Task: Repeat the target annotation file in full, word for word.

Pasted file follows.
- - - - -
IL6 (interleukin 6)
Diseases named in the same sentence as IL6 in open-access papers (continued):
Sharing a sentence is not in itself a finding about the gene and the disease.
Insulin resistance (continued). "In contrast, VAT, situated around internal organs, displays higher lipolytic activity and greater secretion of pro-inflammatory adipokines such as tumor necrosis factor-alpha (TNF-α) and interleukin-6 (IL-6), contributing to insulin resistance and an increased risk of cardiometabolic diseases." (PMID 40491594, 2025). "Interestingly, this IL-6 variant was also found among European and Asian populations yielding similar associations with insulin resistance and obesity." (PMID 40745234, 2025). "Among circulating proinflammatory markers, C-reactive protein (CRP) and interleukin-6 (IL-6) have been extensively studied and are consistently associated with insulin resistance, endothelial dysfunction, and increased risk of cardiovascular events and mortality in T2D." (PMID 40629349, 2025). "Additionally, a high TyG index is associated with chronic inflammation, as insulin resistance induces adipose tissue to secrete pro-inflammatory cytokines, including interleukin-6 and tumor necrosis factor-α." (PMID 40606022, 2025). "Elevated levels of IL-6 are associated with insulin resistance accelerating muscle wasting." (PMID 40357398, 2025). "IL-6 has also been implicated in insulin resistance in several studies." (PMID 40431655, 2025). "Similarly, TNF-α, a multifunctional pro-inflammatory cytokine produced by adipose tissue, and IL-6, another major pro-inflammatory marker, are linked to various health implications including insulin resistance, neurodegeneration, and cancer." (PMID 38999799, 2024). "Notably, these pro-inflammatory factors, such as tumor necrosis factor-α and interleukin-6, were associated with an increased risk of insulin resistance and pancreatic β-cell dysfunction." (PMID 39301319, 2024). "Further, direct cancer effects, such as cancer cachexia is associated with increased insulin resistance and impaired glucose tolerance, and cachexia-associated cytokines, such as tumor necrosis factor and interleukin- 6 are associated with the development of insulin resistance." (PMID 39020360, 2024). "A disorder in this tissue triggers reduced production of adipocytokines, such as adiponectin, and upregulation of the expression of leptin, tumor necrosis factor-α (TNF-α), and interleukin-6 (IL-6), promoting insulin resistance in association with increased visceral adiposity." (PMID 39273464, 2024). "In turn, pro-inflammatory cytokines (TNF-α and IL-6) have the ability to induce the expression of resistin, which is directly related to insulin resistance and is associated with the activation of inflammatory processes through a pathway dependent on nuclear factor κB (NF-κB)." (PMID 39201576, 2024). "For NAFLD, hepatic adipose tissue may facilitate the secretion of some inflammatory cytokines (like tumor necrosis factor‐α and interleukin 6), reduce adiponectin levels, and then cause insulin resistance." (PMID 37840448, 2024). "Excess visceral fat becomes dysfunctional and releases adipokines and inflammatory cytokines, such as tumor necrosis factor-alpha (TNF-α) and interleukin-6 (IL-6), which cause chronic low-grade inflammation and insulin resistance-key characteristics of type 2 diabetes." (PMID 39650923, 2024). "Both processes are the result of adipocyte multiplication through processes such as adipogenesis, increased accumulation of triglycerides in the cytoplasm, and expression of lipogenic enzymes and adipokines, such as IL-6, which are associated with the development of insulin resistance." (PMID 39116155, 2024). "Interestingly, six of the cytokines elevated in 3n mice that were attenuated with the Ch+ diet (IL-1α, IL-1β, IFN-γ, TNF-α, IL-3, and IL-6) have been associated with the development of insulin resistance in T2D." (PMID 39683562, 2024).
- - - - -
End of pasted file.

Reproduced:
IL6 (interleukin 6)
Diseases named in the same sentence as IL6 in open-access papers (continued):
Sharing a sentence is not in itself a finding about the gene and the disease.
Insulin resistance (continued). "In contrast, VAT, situated around internal organs, displays higher lipolytic activity and greater secretion of pro-inflammatory adipokines such as tumor necrosis factor-alpha (TNF-α) and interleukin-6 (IL-6), contributing to insulin resistance and an increased risk of cardiometabolic diseases." (PMID 40491594, 2025). "Interestingly, this IL-6 variant was also found among European and Asian populations yielding similar associations with insulin resistance and obesity." (PMID 40745234, 2025). "Among circulating proinflammatory markers, C-reactive protein (CRP) and interleukin-6 (IL-6) have been extensively studied and are consistently associated with insulin resistance, endothelial dysfunction, and increased risk of cardiovascular events and mortality in T2D." (PMID 40629349, 2025). "Additionally, a high TyG index is associated with chronic inflammation, as insulin resistance induces adipose tissue to secrete pro-inflammatory cytokines, including interleukin-6 and tumor necrosis factor-α." (PMID 40606022, 2025). "Elevated levels of IL-6 are associated with insulin resistance accelerating muscle wasting." (PMID 40357398, 2025). "IL-6 has also been implicated in insulin resistance in several studies." (PMID 40431655, 2025). "Similarly, TNF-α, a multifunctional pro-inflammatory cytokine produced by adipose tissue, and IL-6, another major pro-inflammatory marker, are linked to various health implications including insulin resistance, neurodegeneration, and cancer." (PMID 38999799, 2024). "Notably, these pro-inflammatory factors, such as tumor necrosis factor-α and interleukin-6, were associated with an increased risk of insulin resistance and pancreatic β-cell dysfunction." (PMID 39301319, 2024). "Further, direct cancer effects, such as cancer cachexia is associated with increased insulin resistance and impaired glucose tolerance, and cachexia-associated cytokines, such as tumor necrosis factor and interleukin- 6 are associated with the development of insulin resistance." (PMID 39020360, 2024). "A disorder in this tissue triggers reduced production of adipocytokines, such as adiponectin, and upregulation of the expression of leptin, tumor necrosis factor-α (TNF-α), and interleukin-6 (IL-6), promoting insulin resistance in association with increased visceral adiposity." (PMID 39273464, 2024). "In turn, pro-inflammatory cytokines (TNF-α and IL-6) have the ability to induce the expression of resistin, which is directly related to insulin resistance and is associated with the activation of inflammatory processes through a pathway dependent on nuclear factor κB (NF-κB)." (PMID 39201576, 2024). "For NAFLD, hepatic adipose tissue may facilitate the secretion of some inflammatory cytokines (like tumor necrosis factor‐α and interleukin 6), reduce adiponectin levels, and then cause insulin resistance." (PMID 37840448, 2024). "Excess visceral fat becomes dysfunctional and releases adipokines and inflammatory cytokines, such as tumor necrosis factor-alpha (TNF-α) and interleukin-6 (IL-6), which cause chronic low-grade inflammation and insulin resistance-key characteristics of type 2 diabetes." (PMID 39650923, 2024). "Both processes are the result of adipocyte multiplication through processes such as adipogenesis, increased accumulation of triglycerides in the cytoplasm, and expression of lipogenic enzymes and adipokines, such as IL-6, which are associated with the development of insulin resistance." (PMID 39116155, 2024). "Interestingly, six of the cytokines elevated in 3n mice that were attenuated with the Ch+ diet (IL-1α, IL-1β, IFN-γ, TNF-α, IL-3, and IL-6) have been associated with the development of insulin resistance in T2D." (PMID 39683562, 2024).